Saturday, June 30, 2012 – Globe and Mail
ADRIAN MORROW, ANNA MEHLER PAPERNY, JANE SWITZER and STEPHEN SPENCER DAVIS
TORONTO and ELLIOT LAKE, ONT. — When the mines powering Elliot Lake wound down 20 years ago, the town’s mall was poised to go with them: Its tenants were leaving, its owners eager to sell and its maintenance issues well known.
But volunteers intent on keeping Elliot Lake going knew they needed a commercial centre for what they hoped to turn into a vital retirement community. They bought the mall with this in mind, and the Algo Centre, built for a far larger and more prosperous city, became the small town’s anomalous locus point.
Over two decades, the mall changed owners and its run-down interior became a familiar reference point in the local paper. The mall’s current owner tried to sell it two years ago for double his purchasing price. It remained a hub of activity and commerce: This was where people went to take out library books, buy lottery tickets or rent a campaign office for local elections.
Last Saturday, slabs of concrete from the mall’s rooftop parking lot tore through two storeys of the structure, killing two women, injuring more than 20 others and throwing a town of 11,000 into a 96-hour waiting game as rescuers searched for victims.
Ontario Premier Dalton McGuinty announced an independent inquiry into the mall’s collapse late Friday afternoon – acquiescing to pressures from both opposition leaders and local residents unsettled by both the mall’s collapse and its aftermath.
That investigation will be the third now ongoing: The Labour Ministry launched an investigation into the structure’s safety as a worksite. The coroner is investigating the deaths of Lucie Aylwin and Doloris Perizzolo, the two women killed beneath the rubble.
But for a structure that was such a constant in Elliot Lakers’ lives, details around who was keeping it safe, when they checked and what they did about it remain opaque – not because the information isn’t there but because those who have it won’t say.
Current owner Bob Nazarian told The Globe and Mail on Friday that the city inspected the mall last month. But the city, responsible for building-code adherence, refuses to release inspection records.
The Labour Ministry divulged only a partial list of Algo Centre inspections Monday. A field report from the ministry’s last visit to the mall in January notes recurrent leaks, adding that maintenance was ongoing to patch them and find their source.
Details of other ministry visits, including several proactive inspections, have not been released.
When it was built in 1980, the Algo Centre was the only mall within a 100-kilometre radius. And it was big – a hulking structure in a suburban-looking town of manicured lawns plunked in the middle of the Canadian Shield.
“The mall was overbuilt,” said former mayor George Farkouh. “It struggled almost in the first year that it was open.” But he also remembers presiding over the loss of thousands of mining jobs – and the importance the mall took on as a source of employment.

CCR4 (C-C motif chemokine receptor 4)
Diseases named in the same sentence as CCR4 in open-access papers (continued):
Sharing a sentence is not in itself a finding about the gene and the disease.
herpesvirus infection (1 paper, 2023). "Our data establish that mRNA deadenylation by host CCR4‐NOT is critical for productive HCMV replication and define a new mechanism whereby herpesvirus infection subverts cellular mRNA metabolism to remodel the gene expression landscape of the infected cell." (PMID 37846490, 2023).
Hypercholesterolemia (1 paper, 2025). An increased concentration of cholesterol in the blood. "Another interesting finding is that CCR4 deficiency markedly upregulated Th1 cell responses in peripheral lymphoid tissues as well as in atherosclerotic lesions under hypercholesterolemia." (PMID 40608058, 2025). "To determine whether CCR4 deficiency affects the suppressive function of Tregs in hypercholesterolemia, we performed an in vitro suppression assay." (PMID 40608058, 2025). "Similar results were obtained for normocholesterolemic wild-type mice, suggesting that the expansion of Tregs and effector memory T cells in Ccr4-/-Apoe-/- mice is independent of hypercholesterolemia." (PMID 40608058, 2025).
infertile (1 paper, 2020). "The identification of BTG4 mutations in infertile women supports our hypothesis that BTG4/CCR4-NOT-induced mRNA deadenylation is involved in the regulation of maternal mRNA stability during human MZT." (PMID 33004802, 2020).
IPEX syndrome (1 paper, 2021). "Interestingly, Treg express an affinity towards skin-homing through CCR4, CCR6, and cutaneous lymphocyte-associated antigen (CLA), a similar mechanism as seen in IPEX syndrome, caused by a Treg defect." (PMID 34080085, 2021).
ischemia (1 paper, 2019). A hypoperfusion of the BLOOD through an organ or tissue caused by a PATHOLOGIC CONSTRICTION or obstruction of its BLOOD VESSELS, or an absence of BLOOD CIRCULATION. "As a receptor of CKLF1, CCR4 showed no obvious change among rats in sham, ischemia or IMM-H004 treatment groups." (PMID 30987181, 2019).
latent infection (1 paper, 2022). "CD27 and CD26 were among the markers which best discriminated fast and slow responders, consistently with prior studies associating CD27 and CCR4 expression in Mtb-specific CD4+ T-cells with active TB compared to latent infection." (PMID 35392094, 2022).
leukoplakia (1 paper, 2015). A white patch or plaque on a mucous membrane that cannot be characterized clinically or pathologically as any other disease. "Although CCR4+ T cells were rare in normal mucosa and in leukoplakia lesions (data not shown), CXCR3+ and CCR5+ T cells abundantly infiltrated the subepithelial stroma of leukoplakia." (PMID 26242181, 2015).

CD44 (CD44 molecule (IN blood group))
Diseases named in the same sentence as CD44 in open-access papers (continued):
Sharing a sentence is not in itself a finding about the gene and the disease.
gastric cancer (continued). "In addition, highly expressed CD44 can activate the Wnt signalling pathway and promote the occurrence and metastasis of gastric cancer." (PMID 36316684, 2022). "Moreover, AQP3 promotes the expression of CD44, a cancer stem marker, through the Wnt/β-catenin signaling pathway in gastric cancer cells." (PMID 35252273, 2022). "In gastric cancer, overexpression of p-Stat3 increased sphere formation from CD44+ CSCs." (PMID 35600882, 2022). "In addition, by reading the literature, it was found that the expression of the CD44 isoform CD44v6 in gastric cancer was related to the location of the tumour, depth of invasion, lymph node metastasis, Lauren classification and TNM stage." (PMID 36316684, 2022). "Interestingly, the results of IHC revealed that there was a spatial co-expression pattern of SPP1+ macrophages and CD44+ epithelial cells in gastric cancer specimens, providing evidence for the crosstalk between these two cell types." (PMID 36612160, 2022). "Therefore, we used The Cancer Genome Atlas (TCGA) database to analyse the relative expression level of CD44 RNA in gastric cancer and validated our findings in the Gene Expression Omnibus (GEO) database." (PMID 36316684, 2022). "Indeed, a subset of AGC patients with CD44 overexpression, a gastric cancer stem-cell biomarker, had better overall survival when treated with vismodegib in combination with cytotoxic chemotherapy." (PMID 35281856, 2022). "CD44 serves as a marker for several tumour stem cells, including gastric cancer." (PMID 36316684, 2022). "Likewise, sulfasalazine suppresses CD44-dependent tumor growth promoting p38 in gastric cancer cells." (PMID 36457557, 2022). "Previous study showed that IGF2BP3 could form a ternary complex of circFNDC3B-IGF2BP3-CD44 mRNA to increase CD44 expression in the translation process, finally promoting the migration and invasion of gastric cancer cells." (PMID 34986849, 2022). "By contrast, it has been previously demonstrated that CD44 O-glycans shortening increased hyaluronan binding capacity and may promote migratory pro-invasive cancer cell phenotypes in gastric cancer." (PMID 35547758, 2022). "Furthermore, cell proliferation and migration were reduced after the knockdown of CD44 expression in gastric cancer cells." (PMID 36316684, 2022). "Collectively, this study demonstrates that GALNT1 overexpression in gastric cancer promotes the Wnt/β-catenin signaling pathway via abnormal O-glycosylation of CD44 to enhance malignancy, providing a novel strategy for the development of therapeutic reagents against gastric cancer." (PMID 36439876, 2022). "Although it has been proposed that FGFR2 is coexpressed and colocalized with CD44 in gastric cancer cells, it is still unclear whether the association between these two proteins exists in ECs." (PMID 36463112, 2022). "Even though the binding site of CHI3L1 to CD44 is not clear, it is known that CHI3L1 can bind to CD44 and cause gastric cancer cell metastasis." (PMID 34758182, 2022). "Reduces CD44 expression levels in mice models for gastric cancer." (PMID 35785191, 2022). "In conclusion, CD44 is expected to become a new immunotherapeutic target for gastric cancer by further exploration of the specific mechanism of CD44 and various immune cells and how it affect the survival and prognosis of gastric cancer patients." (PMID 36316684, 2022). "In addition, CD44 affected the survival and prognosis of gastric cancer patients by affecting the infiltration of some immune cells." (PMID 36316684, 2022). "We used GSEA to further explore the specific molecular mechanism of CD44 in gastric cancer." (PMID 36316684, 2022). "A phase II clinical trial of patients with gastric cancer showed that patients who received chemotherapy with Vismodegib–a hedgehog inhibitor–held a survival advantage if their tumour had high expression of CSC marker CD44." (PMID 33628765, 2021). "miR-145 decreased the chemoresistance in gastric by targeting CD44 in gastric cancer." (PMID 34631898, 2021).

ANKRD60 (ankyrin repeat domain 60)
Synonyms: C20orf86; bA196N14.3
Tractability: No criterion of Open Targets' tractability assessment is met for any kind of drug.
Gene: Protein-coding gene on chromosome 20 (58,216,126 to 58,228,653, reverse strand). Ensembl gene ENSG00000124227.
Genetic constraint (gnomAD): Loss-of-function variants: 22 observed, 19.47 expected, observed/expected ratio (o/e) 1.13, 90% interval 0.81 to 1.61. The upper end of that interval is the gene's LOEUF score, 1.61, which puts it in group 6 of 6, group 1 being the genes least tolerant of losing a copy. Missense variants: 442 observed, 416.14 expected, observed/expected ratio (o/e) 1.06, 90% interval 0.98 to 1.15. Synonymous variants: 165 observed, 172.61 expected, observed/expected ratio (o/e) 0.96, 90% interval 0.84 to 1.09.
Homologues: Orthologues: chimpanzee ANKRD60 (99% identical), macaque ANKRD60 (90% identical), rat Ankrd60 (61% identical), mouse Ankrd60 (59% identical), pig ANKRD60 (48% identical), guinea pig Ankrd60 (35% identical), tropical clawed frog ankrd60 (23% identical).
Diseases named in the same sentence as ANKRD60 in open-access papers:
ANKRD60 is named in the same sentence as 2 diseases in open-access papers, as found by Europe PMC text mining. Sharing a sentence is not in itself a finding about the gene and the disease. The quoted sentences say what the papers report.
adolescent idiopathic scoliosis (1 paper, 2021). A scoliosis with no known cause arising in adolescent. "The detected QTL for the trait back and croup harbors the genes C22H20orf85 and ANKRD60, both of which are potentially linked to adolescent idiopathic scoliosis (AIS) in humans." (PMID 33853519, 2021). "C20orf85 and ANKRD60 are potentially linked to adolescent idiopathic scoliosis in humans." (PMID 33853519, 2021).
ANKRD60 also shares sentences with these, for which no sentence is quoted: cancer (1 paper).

A group of volunteers formed Elliot Lake Retirement Living, an economic development corporation charged with promoting the town to retirees. When Algoma Central Properties wanted to unload the town’s mall, Retirement Living stepped in, buying it in 1999 for $3.7-million through Nordev, a subsidiary company.
“We ended up taking on the mall because it was just a way to help the community,” said Richard Kennealy, the non-profit’s general manager. They tried to fix the place up, he said, but “it wasn’t our real business. … We’re not a retail mall manager. So, once we got everything going the way we thought it should and made it more acceptable, we thought it was a good thing to put it back into the hands of somebody who did that.”
That somebody was Mr. Nazarian, a Richmond Hill, Ont., resident who’s also owned strip plazas and developed small commercial buildings elsewhere in the province. He bought the mall for $6.2-million in the summer of 2005. Mr. Kennealy said there was a “very rigorous” review process done at the time of purchase. But Mr. Nazarian said he did “not really” know the condition of the mall when he bought it.
In the years following, Mr. Nazarian made plans for at least a couple of more ambitious construction jobs: One – a $1-million plan in 2008 to strip off the roof and fix, waterproof and repave the parking lot – fell through when Mr. Nazarian refused to provide a bank statement. That same year, Peak Restoration claims, it did more than $800,000 worth of waterproofing and repairs but wasn’t paid its full fee.
A former city hall official said ceiling tiles were also replaced in the library roof, but it continued to leak. Right up until the week of the collapse, a half-dozen men were repairing the roof over Zellers, he added.
Rudy Brunet said his company, R.L. Brunet Ltd., “looked after any mechanical things that went wrong with it since the day it was built.” And he’s proud of his work, he says. But there were some things about the mall’s structure – hollow roof slabs – that went beyond repair jobs. “They tried to fix it,” he said, “but there’s no way you could fix it.”
With a report from Karen Howlett in Toronto